Stocks rebounded, led by energy shares, as oil prices rose on a big draw in U.S. gasoline and hopes of major producers agreeing to freeze output, while gold dropped. A disappointing 10-year notes auction pushed Treasuries lower. The euro was little changed ahead of the European Central Bank meeting.
The number of Americans filing for unemployment benefits as measured by the U.S. Labor Department is expected to have decreased 3,000 to a seasonally adjusted 275,000. Separately, the Treasury Department is likely to show a $200 billion budget deficit in February, contrasting a $55 billion surplus in January. Meanwhile, the Commerce Department will release its services sector report for the fourth quarter.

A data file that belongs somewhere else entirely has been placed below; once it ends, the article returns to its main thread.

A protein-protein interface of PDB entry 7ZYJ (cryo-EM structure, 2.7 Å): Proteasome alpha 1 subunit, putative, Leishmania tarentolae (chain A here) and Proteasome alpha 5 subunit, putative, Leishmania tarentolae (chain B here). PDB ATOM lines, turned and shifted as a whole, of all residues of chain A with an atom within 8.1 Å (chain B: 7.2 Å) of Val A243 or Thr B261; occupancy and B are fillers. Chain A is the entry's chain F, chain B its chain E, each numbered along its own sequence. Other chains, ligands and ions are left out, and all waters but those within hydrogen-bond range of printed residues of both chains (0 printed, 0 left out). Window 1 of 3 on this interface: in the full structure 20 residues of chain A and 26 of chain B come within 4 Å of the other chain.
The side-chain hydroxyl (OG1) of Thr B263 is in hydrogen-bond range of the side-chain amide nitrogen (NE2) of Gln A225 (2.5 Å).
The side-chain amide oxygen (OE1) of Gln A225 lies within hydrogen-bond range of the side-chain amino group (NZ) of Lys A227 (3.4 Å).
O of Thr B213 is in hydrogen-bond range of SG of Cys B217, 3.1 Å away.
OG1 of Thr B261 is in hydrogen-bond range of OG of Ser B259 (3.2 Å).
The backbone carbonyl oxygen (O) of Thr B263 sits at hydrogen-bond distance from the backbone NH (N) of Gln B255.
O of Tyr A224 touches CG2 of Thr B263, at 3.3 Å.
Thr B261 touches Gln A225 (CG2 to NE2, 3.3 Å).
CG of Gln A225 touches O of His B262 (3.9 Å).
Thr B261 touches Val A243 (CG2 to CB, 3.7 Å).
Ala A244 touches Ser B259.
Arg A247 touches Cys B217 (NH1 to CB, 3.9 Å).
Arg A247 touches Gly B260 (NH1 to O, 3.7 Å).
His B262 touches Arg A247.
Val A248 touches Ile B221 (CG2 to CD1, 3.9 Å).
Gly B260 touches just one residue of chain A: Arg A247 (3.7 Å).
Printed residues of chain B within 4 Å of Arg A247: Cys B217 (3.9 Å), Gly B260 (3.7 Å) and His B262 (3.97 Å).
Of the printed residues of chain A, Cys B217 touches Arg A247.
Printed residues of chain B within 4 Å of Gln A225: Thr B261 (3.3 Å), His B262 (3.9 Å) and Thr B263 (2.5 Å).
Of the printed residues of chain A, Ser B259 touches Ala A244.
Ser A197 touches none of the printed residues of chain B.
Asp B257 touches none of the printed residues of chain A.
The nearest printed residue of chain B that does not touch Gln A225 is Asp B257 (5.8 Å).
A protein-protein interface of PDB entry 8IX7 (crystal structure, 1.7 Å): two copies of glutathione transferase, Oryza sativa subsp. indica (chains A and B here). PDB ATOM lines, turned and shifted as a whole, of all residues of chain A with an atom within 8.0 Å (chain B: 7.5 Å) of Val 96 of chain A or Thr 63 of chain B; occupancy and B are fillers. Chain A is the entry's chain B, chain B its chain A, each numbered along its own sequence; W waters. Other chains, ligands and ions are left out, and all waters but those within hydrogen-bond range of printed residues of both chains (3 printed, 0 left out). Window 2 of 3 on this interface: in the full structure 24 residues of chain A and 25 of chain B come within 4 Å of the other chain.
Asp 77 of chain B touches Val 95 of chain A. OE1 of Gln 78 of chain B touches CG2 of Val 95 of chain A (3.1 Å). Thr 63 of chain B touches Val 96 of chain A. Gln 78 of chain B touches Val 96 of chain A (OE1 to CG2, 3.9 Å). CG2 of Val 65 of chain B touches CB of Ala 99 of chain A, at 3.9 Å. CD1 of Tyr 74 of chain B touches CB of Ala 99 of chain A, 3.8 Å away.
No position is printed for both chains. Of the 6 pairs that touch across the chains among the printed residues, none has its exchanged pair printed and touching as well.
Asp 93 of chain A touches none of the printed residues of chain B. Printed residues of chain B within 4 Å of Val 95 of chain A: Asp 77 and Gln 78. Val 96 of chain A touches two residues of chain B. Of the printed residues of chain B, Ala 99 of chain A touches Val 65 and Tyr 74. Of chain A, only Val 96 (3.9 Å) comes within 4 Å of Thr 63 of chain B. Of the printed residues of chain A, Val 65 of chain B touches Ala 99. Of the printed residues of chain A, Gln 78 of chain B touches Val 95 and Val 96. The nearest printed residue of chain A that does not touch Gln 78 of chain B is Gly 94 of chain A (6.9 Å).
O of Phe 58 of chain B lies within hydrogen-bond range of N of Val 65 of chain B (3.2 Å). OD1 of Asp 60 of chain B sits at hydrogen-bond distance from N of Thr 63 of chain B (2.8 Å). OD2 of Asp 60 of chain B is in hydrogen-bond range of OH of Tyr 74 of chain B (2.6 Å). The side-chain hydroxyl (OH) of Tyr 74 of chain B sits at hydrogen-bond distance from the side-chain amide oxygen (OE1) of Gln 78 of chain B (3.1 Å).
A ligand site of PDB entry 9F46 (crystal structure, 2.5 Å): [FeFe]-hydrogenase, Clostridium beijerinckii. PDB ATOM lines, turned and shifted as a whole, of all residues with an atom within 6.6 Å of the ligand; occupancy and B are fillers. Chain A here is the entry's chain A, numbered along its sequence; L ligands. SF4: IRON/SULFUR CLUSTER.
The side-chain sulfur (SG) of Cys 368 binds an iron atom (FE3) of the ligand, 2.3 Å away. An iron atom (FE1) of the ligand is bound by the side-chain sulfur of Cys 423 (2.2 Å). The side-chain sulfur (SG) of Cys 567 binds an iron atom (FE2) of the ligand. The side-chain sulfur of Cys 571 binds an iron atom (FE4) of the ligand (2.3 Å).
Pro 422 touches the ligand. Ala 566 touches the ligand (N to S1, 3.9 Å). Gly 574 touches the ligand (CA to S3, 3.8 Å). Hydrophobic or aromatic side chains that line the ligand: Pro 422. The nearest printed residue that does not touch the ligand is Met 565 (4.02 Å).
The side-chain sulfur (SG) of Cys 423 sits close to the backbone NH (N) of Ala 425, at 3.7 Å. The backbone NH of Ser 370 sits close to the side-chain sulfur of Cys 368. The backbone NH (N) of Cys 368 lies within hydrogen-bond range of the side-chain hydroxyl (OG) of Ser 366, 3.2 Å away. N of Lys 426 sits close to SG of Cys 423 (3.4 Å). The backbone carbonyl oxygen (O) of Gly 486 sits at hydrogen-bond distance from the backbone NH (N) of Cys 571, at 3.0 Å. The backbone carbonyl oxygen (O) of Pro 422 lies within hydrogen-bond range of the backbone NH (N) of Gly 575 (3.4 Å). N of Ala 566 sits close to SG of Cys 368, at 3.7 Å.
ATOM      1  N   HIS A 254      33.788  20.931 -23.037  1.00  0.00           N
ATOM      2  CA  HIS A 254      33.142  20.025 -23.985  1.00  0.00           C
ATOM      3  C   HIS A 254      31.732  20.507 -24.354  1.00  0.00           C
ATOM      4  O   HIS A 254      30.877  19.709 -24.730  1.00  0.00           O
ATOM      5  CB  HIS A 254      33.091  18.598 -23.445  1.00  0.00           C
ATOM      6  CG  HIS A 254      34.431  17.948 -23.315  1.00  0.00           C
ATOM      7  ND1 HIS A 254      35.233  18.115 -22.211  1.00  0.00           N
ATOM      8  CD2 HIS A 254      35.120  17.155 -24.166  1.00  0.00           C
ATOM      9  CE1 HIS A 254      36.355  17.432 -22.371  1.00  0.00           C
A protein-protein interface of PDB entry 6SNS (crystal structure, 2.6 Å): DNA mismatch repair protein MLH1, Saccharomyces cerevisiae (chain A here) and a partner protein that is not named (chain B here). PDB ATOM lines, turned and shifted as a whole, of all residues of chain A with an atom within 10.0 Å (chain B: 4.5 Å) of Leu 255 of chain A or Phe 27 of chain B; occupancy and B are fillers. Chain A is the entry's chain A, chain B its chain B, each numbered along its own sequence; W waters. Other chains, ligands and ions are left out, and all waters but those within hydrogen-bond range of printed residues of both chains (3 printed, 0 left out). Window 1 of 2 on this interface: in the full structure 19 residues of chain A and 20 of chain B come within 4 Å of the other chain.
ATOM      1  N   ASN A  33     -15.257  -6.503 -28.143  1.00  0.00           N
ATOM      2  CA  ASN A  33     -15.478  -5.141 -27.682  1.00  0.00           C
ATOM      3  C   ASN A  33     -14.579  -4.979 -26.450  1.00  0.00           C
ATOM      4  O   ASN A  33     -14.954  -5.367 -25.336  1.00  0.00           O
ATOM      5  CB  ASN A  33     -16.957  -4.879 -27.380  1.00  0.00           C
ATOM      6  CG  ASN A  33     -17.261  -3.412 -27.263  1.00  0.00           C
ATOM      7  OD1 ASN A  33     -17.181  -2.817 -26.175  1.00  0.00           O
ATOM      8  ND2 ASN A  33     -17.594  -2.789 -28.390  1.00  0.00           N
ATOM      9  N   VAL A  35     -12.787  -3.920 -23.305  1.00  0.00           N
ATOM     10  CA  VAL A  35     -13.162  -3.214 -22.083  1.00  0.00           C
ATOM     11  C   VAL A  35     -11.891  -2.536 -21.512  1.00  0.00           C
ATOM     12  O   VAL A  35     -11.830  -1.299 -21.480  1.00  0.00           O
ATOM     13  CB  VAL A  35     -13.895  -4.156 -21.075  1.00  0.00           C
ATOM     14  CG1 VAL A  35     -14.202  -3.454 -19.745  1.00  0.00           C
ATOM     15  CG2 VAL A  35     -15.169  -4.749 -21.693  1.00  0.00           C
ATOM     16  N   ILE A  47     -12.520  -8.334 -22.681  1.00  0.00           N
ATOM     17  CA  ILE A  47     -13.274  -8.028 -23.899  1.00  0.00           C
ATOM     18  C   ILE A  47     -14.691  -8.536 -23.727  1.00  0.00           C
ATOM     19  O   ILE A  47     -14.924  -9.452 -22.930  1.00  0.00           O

The European Central Bank is almost certain to cut rates deeper into negative territory and agree on some kind of adjustment to its 1.5 trillion euro asset buying program. Any change in QE is going to have unintended side effects and only limited functionality since monetary policy is deep in unconventional territory, nearing its limits. The most likely outcome is a combination of modest measures with a strong verbal commitment to take further action if necessary.